Anda di halaman 1dari 1

Title: Training and professional accreditation of wastewater operators in Indonesia

Authors: Jose Cordovilla, Consultant and CEO at Solvere Javier Coloma, Project Officer at Asian Development Bank

The IWSSI (Indonesia Water Supply and Sanitation Institute) project is funded by an AusAid grant and is part of the ADB 44090-012 Supporting Water Operators' Partnerships program. The objective of the project is to build the capacity of urban wastewater services in Indonesia, through the creation of a training and professional certification program for local service delivery organizations -SDOs, also called operators. The IWSSI project recognizes the need for strengthening local institutional capacity as a requisite for an effective development of wastewater SDOs. Hence, the program includes specific elements that address the governance gap. The target group comprises managers and (supervisor) field operators who work in the operation and maintenance department of the SDOs. The capacity building model has twolevels: standard training for managers and operators, and advanced training for managers in the field of governance, covering subjects such as institutional awareness, advocacy, public campaigning, monitoring and evaluation of infrastructure programs, etc. The model follows a staged approach, starting with a reduced group of targets and gradually reviewing, improving and scaling up the activities as the national sanitation investment program evolves. The model will be ready in the second quarter of 2013. Implementation is expected to be coordinated by FORKALIM (the Indonesian association of wastewater operators), supervised by the Ministry of Public Works (PU), supported by IATPI (professional association of environmental and sanitation engineers) and the International Water Association (IWA) and funded by ADB, AusAid and the Government of Indonesia.

Local governments are responsible for the delivery of sanitation services in Indonesia. The central government provides regulatory, policy, planning, financial and supervisory support. Access to improved sanitation in urban Indonesia is developing at a very slow rate. Only 2% of the urban population has its wastewater collected by sewers. Furthermore, most the existing infrastructure is operated inefficiently in some cases not operated at all-, which damages the public perception about the value of the service and hinders the likelihood of running it in a sustainable manner. This is in spite of the efforts that the Government of Indonesia and donor organizations are making toward the development of capacity at institutional, financial and technical levels in the provision of sanitation services, especially since 2008 when the Government signed the National Strategy and Policy of Domestic Wastewater Management and subsequently launched the Accelerated Sanitation Development in Human Settlements (Percepatan Pembanguan Sanitasi Permukiman, or PPSP). The capacity of wastewater operators (service delivery organizations) in Indonesia is very weak. There are three key factors in this problem: 1. The lack of local governance in wastewater. The overarching problem for the development of capacity of wastewater SDOs is not technical, but of governance. In many cases the roles and responsibilities of organizations and individuals are unclear or not adequately structured. There is a need for people who are capable of raising awareness, advocating for change and managing the organization and the service in an efficient and sustainable way. 2. The lack of skilled professionals in wastewater. There are not sufficient technical knowledge and skills available to address the deficit in capacity at governance, managerial and technical levels. This is also true for the training resources, reflected in poor availability of training materials and instructors or training infrastructure. This factor is linked to the previous one because poor governance hinders both the demand and supply of skilled wastewater professionals. 3. The construction-oriented mentality of the sector. The existing capacity of sector professionals at institutional, managerial and technical level is heavily construction-oriented. As a result, many of the systems that have been built are not performing satisfactorily or in some cases not performing at all. There is no systematic monitoring of systems to verify whether they are still functioning as intended after construction, or whether any operation and maintenance arrangements are in place. The information readily available is limited facilities constructed, investment costs, etc, and very rarely relates to operational indicators. There seems to be three functional areas that have distinct characteristics in terms of the type of asset operated and maintained and the professional competencies required to do so: sewer networks; wastewater treatment; and sludge management (onsite systems). The tendency in the forthcoming years should be moving toward centralized offsite systems with an increasing prevalence of competency areas A and B. This process, however, will take a long time to settle. Furthermore, the primary target group of this project, in accordance with the ToR, is the group of organizations managing offsite systems. However, given the abundance of septage systems in Indonesia nowadays it is reasonable to assume that the two types of arrangement will coexists for a long time. Moreover, there are indeed areas of skills and knowledge in common in wastewater treatment and sludge management: the treatment processes for sludge. This common ground must be taken into account in and should be used as an opportunity for synergizing professional development and mobility. Within each functional type A, B, or C, the usual arrangement of roles is a manager who is in charge of the specific area (e.g. sewerage) with several field operators under his direction. In large organizations the groups of field operators will normally have a supervisor who plans and co-ordinates day-to-day field activities.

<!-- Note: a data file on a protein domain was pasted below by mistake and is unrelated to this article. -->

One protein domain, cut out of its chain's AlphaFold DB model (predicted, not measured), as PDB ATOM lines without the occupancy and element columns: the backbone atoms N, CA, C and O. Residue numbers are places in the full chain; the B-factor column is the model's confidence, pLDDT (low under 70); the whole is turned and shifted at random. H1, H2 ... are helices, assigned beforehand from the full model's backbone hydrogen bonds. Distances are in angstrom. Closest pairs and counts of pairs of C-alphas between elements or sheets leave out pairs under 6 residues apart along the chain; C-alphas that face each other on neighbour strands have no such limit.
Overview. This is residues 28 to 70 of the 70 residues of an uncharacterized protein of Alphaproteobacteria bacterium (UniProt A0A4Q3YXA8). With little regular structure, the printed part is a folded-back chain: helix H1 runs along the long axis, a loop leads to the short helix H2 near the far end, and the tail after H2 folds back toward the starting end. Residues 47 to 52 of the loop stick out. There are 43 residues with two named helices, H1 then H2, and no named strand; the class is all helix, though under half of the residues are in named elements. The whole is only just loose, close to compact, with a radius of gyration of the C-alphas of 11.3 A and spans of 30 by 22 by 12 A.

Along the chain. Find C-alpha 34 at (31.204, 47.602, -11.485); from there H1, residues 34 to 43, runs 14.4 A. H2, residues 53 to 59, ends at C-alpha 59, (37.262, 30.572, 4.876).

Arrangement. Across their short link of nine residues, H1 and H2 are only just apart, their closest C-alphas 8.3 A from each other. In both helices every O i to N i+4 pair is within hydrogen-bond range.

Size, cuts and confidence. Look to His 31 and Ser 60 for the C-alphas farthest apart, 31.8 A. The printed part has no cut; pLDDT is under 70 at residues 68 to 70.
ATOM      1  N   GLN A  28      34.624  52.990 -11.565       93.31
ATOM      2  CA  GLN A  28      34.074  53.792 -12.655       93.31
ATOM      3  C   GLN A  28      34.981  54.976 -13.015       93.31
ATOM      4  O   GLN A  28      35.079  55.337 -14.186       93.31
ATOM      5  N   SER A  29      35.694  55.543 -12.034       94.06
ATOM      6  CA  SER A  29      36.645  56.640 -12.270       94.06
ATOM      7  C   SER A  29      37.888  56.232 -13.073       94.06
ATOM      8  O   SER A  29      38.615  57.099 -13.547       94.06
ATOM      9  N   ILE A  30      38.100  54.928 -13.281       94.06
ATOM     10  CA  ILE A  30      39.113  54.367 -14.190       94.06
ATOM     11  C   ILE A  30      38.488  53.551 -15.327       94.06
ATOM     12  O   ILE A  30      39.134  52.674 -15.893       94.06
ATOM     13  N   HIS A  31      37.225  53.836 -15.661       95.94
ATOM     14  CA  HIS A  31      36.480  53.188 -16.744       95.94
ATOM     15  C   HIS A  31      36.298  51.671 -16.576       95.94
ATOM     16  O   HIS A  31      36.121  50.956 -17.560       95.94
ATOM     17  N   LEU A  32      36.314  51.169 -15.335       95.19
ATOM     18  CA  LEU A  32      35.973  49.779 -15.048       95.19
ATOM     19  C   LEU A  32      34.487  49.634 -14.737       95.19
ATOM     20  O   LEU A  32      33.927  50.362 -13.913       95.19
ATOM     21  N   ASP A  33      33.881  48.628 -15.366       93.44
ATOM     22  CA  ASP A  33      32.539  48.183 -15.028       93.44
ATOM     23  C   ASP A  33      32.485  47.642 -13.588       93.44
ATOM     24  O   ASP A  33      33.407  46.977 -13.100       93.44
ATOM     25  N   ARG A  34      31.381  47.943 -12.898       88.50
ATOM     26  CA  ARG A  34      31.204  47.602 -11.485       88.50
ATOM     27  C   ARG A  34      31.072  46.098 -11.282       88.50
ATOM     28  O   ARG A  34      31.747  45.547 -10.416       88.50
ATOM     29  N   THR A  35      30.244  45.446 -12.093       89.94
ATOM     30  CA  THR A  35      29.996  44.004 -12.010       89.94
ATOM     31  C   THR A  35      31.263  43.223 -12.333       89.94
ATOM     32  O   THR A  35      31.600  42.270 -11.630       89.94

The capacity building strategy for wastewater SDOs meets the following requirements: I. Addresses the fundamental problem of wastewater governance, seeking consensus and support by the key stakeholders in the public service and ensuring that capacity building does target the governance deficits from the perspective of the SDO. The governance approach applies to the IWSSI itself, adopting an institutional and financing strategy that guarantees the sustainability of the model. II. It pursues and promotes an output-oriented operation and maintenance working culture and professional attitude. So far the efforts in capacity building in wastewater have concentrated mainly on facilitating, consulting, design and construction activities, but little has been done to address the operation and maintenance capacity deficit. The model synergizes with the ongoing and future WOPs in wastewater to ensure that the key lessons learnt and knowledge products are accessible to as many SDOs as possible. III. It adopts a demand-driven approach. Conventional, supply-driven approaches of capacity building have failed to deliver major results so far. The model must attract the attention of the individuals who will get trained and of those who demand them. This has three implications: 1) FORKALIM, as the association of wastewater SDOs, should have a central role in the building of capacity of operators; 2) IATPI (Ikatan Ahli Teknik Penyehatan dan Teknik Lingkungan Indonesia, the national professional association of environmental and sanitary engineers) should become a key element in it; and 3) AKKOPSI, as the association that best represents the will of Indonesian local governments to promote good wastewater services, should support and be part of the initiative. IV. This demand-focused effort must be necessarily accompanied by supply-focused institutional efforts at central and local government level, in order to provide an environment where the capacity building can succeed. This includes policy support and financial arrangements for the training and certification, which would involve subsidies in the first phases to gradually converge to a self-sustaining model that can eventually be self-financed by the SDOs. V. It is inclusive, realistic and flexible. To gain momentum and extend throughout the variety of local circumstances, it starts with a reduced number of target subjects that are representative of the spectrum. As the efficacy of the model is tested and adjusted, it may be gradually scaled up. The model has two-levels of capacity building: LEVEL 1:STANDARD Standard competency training and accreditation for operation and maintenance, covering the two job grades: manager and field operator. The degree of competence within this standard level (shown in green colour) should be such that it can be adapted to the size and nature of local circumstances (onsite systems, hybrid systems) as the implementation of the scheme progresses. LEVEL 2 :ADVANCED (PLUS) PROGRAM Advanced training and accreditation for management level (Manager PLUS), covering the same competences as the standard, plus a set of skills that directly address the governance gap. This includes institutional awareness, communication, advocacy, leadership, information management, monitoring and evaluation skills and so on. These individuals should become national champions in the establishment of a professional culture in wastewater services. They would also become the core knowledge group assisting the IWSSI and the government in the development and dissemination of knowledge products as the nation-wide sanitation infrastructure program achieves maturity. The stakeholder structure portrayed in the diagram is: FORKALIM is proposed as the general manager of IWSSI and facilitator of the training and certification program. It is the fundamental nexus between the demand for skills by the wastewater SDOs and the organizations that master these skills: universities, training centers and academies and experienced operators (these would transfer the capacity through WOPs). IATPI works as the supporting entity and advisor in the development and delivery of the body of knowledge. This organization has a sound understanding of the needs of individual professionals at both managerial and field operator levels. AKKOPSI is a credible, committed interlocutor and advocate of the program at institutional level throughout the country. It should play a key role in liaising with the Central and Regional Governments and donors to ensure that the proposed scheme for is actually demanded at local level. It would also provide reliable indicators of needs and progress in sanitation and encourage positive competition amongst its members. The direct domain of the IWSSI is the area shown in light blue color. The elements outside this area the institutional domain- is where lies the governance gap that the PLUS component of the program intends to address from the SDO side. The proposed action plan has three phases: I. Preparatory phase, comprising the tasks required to set up the IWSSI program. II. Pilot phase, covering years 1 and 2 where the model is tested on some SDOs, evaluated and adjusted. III. Scale-up phase, comprising years 3 to 5 where the improved model is extended to a large number of SDOs and refined further. The training cycle has the following sequence: Training of field operators and managers. Alternating work and training for a period of 2-3 months. Training of Manager PLUS, for those managers that excel in their skills and attitudes. Operating performance evaluation: there will be a period over which their respective organizations should monitor the impact of the training exercise on the performance of the individual and his/her functional unit. Model Evaluation at the end of every year. Once the results of individual and organizational performance evaluation are available, the structure, contents and methods of the model will be assessed and adjusted accordingly. During this task the next target group and pool of instructors will be identified and firmed up. The selection criteria and procedures for recruitment of instructors should be updated and improved at this stage.